The Ultraviolet Fingerprint Dominates the Mutational Spectrum of the p53 and Ha-ras Genes in Psoralen + Ultraviolet A Keratoses from Psoriasis Patients

Wolf, Peter, Kreimer-Erlacher, Heidemarie, Seidl, Hannes, Baeck, Barbara, Soyer, H. Peter and Kerl, Helmut (2004) The Ultraviolet Fingerprint Dominates the Mutational Spectrum of the p53 and Ha-ras Genes in Psoralen + Ultraviolet A Keratoses from Psoriasis Patients. Journal of Investigative Dermatology, 122 1: 190-200. doi:10.1046/j.0022-202X.2004.22118.x


Author Wolf, Peter
Kreimer-Erlacher, Heidemarie
Seidl, Hannes
Baeck, Barbara
Soyer, H. Peter
Kerl, Helmut
Title The Ultraviolet Fingerprint Dominates the Mutational Spectrum of the p53 and Ha-ras Genes in Psoralen + Ultraviolet A Keratoses from Psoriasis Patients
Journal name Journal of Investigative Dermatology   Check publisher's open access policy
ISSN 0022-202X
1523-1747
Publication date 2004-01-01
Year available 2004
Sub-type Article (original research)
DOI 10.1046/j.0022-202X.2004.22118.x
Open Access Status
Volume 122
Issue 1
Start page 190
End page 200
Total pages 11
Place of publication Baltimore Md
Publisher NPG
Language eng
Subject 110304 Dermatology
Abstract Psoriasis patients exposed to high cumulative doses of psoralen + ultraviolet A frequently exhibit so-called "psoralen + ultraviolet A keratoses" (i.e., hyperkeratotic lesions with varying degrees of histologic atypia). The exact causes and molecular mechanisms of psoralen + ultraviolet A keratoses however, are not clear. We therefore performed DNA mutational analysis of the tumor suppressor gene p53 (exons in psoralen + ultraviolet A keratoses from 10 long-term psoralen + ultraviolet A-treated psoriasis patients. We detected 39 p53 mutations in 16 of 28 psoralen + ultraviolet A keratoses (57%) and 18 Ha-ras mutations in 11 of 25 psoralen + ultraviolet A keratoses (44%). Of the 39 p53 mutations and 18 Ha-ras mutations, 22 (56%) and 13 (72%), respectively, were of the ultraviolet fingerprint type (Cright arrowT or CCright arrowTT transitions at dipyrimidine sites); 13 (33%) and two (11%), respectively, occurred at potential psoralen-binding sites (5'-TpA, 5'-TpG, or 5'-TpT DNA sequences) and were potentially psoralen + ultraviolet A induced; two (5%) and three (17%), respectively, were of ambiguous origin (ultraviolet and/or psoralen + ultraviolet A); and two (5%) and none (0%), respectively, were of the "other" type, respectively. We conclude that (1) the frequent mutation of p53 and Ha-ras may play a key part in the formation of at least some psoralen + ultraviolet A keratoses; (2) environmental and/or therapeutic ultraviolet exposure may be a major cause of psoralen + ultraviolet A keratosis as most Ha-ras and p53 mutations are induced by ultraviolet light; and (3) psoralen + ultraviolet A itself plays a smaller, though direct, role in causing these mutations.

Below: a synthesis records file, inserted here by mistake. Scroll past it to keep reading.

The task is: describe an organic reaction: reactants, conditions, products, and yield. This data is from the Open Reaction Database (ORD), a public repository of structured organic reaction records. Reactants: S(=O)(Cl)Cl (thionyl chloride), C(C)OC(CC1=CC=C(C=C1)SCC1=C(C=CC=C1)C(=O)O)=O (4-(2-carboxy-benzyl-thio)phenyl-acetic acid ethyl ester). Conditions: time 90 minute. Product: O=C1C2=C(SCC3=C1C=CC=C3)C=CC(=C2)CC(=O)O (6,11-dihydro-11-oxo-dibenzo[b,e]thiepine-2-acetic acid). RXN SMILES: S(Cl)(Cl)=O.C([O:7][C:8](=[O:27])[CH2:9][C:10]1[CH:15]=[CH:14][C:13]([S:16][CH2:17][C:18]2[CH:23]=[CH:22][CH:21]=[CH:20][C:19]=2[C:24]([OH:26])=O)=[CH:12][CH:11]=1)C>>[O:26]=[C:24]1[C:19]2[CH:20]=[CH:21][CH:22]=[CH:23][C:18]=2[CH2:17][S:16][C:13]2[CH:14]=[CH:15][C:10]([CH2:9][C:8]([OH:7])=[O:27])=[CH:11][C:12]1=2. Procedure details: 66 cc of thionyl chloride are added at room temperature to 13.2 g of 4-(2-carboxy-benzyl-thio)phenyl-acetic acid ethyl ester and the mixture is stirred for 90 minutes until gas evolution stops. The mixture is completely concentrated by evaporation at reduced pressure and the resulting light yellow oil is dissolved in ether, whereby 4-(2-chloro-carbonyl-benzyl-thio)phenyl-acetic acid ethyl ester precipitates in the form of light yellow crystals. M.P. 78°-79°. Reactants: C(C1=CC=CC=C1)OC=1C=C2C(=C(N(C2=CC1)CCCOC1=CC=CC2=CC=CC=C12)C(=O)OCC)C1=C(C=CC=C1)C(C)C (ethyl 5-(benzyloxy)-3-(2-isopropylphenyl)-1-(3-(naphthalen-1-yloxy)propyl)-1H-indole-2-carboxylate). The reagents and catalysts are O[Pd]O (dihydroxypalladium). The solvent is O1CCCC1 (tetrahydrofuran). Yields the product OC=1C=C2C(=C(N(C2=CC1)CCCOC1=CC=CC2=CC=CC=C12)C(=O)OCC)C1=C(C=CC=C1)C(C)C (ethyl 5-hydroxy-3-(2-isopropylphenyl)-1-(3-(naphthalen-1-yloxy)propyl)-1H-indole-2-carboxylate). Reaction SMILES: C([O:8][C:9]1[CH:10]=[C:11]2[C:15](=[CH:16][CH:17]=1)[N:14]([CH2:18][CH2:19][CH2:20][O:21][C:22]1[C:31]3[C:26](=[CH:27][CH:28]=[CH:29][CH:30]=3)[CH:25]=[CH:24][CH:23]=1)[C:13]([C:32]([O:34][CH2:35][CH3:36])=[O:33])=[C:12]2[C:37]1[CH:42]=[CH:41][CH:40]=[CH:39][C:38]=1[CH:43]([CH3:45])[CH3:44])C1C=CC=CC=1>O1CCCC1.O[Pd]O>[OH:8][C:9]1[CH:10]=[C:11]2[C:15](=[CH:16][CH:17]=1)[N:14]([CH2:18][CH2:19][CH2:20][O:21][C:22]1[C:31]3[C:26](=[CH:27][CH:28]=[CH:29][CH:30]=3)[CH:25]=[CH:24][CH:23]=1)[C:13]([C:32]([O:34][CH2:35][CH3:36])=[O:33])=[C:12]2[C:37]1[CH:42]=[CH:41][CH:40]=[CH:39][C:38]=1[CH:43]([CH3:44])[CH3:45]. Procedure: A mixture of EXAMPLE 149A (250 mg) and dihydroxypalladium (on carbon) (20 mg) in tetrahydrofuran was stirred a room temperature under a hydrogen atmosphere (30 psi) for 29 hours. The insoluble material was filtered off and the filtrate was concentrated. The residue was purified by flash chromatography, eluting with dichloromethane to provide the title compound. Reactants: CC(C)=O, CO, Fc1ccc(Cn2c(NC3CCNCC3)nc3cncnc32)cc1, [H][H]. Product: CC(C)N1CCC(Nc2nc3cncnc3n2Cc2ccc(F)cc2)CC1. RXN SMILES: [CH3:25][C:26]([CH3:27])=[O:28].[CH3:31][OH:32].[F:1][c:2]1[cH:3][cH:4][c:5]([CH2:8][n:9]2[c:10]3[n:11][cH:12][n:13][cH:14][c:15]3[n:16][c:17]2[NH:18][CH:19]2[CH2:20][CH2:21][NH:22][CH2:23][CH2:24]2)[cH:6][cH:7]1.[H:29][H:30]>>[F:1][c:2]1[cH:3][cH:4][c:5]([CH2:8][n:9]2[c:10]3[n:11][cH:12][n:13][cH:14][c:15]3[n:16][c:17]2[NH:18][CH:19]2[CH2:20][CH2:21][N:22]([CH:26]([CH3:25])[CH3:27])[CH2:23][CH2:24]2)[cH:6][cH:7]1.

Keyword Dermatology
Dermatology
DERMATOLOGY
Q-Index Code C1
Q-Index Status Provisional Code
Institutional Status Unknown

Document type: Journal Article
Sub-type: Article (original research)
Collections: Excellence in Research Australia (ERA) - Collection
School of Medicine Publications
 
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